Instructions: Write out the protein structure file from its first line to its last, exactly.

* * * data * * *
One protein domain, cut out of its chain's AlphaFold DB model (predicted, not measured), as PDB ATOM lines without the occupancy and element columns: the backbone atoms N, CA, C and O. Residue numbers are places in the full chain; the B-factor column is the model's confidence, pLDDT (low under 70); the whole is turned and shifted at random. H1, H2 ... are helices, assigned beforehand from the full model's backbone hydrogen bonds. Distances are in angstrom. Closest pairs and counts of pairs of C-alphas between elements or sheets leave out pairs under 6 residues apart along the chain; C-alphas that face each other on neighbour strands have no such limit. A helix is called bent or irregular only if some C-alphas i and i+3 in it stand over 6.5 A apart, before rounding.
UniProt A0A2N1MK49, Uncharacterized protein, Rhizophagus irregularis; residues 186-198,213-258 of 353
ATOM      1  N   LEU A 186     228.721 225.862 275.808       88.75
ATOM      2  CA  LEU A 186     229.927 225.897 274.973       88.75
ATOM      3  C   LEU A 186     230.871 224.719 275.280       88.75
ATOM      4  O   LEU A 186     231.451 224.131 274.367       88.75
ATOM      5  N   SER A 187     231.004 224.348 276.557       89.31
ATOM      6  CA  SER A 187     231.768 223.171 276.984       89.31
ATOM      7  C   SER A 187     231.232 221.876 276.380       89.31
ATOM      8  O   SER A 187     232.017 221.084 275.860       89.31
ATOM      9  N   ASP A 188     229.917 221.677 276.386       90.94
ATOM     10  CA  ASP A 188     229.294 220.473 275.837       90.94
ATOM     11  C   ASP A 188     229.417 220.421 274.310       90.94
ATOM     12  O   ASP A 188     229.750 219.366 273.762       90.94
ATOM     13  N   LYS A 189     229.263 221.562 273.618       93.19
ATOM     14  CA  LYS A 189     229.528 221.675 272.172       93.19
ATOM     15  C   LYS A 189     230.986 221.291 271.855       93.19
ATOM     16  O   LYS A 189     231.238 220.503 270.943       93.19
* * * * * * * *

One protein domain, cut out of its chain's AlphaFold DB model (predicted, not measured), as PDB ATOM lines without the occupancy and element columns: the backbone atoms N, CA, C and O. Residue numbers are places in the full chain; the B-factor column is the model's confidence, pLDDT (low under 70); the whole is turned and shifted at random. H1, H2 ... are helices, assigned beforehand from the full model's backbone hydrogen bonds. Distances are in angstrom. Closest pairs and counts of pairs of C-alphas between elements or sheets leave out pairs under 6 residues apart along the chain; C-alphas that face each other on neighbour strands have no such limit. A helix is called bent or irregular only if some C-alphas i and i+3 in it stand over 6.5 A apart, before rounding.
UniProt A0A2N1MK49, Uncharacterized protein, Rhizophagus irregularis; residues 186-198,213-258 of 353
ATOM      1  N   LEU A 186     228.721 225.862 275.808       88.75
ATOM      2  CA  LEU A 186     229.927 225.897 274.973       88.75
ATOM      3  C   LEU A 186     230.871 224.719 275.280       88.75
ATOM      4  O   LEU A 186     231.451 224.131 274.367       88.75
ATOM      5  N   SER A 187     231.004 224.348 276.557       89.31
ATOM      6  CA  SER A 187     231.768 223.171 276.984       89.31
ATOM      7  C   SER A 187     231.232 221.876 276.380       89.31
ATOM      8  O   SER A 187     232.017 221.084 275.860       89.31
ATOM      9  N   ASP A 188     229.917 221.677 276.386       90.94
ATOM     10  CA  ASP A 188     229.294 220.473 275.837       90.94
ATOM     11  C   ASP A 188     229.417 220.421 274.310       90.94
ATOM     12  O   ASP A 188     229.750 219.366 273.762       90.94
ATOM     13  N   LYS A 189     229.263 221.562 273.618       93.19
ATOM     14  CA  LYS A 189     229.528 221.675 272.172       93.19
ATOM     15  C   LYS A 189     230.986 221.291 271.855       93.19
ATOM     16  O   LYS A 189     231.238 220.503 270.943       93.19